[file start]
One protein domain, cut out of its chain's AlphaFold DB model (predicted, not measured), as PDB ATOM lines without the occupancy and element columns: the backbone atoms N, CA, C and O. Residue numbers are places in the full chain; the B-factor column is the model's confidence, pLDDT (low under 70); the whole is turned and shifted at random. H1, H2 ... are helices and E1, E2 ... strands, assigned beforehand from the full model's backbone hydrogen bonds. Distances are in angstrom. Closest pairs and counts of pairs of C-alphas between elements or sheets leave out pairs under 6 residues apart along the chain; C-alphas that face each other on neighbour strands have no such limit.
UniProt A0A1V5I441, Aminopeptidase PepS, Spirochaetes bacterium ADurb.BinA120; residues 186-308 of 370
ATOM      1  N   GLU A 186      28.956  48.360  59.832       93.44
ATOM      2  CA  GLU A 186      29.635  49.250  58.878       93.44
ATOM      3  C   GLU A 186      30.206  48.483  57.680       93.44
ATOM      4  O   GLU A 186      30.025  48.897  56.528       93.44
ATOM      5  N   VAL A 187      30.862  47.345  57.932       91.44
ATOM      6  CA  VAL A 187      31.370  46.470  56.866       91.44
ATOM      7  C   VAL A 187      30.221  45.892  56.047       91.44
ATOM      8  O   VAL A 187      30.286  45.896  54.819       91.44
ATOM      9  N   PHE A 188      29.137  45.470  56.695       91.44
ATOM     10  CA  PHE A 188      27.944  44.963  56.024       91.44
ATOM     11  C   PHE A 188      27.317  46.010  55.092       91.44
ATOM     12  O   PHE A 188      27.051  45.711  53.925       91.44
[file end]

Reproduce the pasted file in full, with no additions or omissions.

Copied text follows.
One protein domain, cut out of its chain's AlphaFold DB model (predicted, not measured), as PDB ATOM lines without the occupancy and element columns: the backbone atoms N, CA, C and O. Residue numbers are places in the full chain; the B-factor column is the model's confidence, pLDDT (low under 70); the whole is turned and shifted at random. H1, H2 ... are helices and E1, E2 ... strands, assigned beforehand from the full model's backbone hydrogen bonds. Distances are in angstrom. Closest pairs and counts of pairs of C-alphas between elements or sheets leave out pairs under 6 residues apart along the chain; C-alphas that face each other on neighbour strands have no such limit.
UniProt A0A1V5I441, Aminopeptidase PepS, Spirochaetes bacterium ADurb.BinA120; residues 186-308 of 370
ATOM      1  N   GLU A 186      28.956  48.360  59.832       93.44
ATOM      2  CA  GLU A 186      29.635  49.250  58.878       93.44
ATOM      3  C   GLU A 186      30.206  48.483  57.680       93.44
ATOM      4  O   GLU A 186      30.025  48.897  56.528       93.44
ATOM      5  N   VAL A 187      30.862  47.345  57.932       91.44
ATOM      6  CA  VAL A 187      31.370  46.470  56.866       91.44
ATOM      7  C   VAL A 187      30.221  45.892  56.047       91.44
ATOM      8  O   VAL A 187      30.286  45.896  54.819       91.44
ATOM      9  N   PHE A 188      29.137  45.470  56.695       91.44
ATOM     10  CA  PHE A 188      27.944  44.963  56.024       91.44
ATOM     11  C   PHE A 188      27.317  46.010  55.092       91.44
ATOM     12  O   PHE A 188      27.051  45.711  53.925       91.44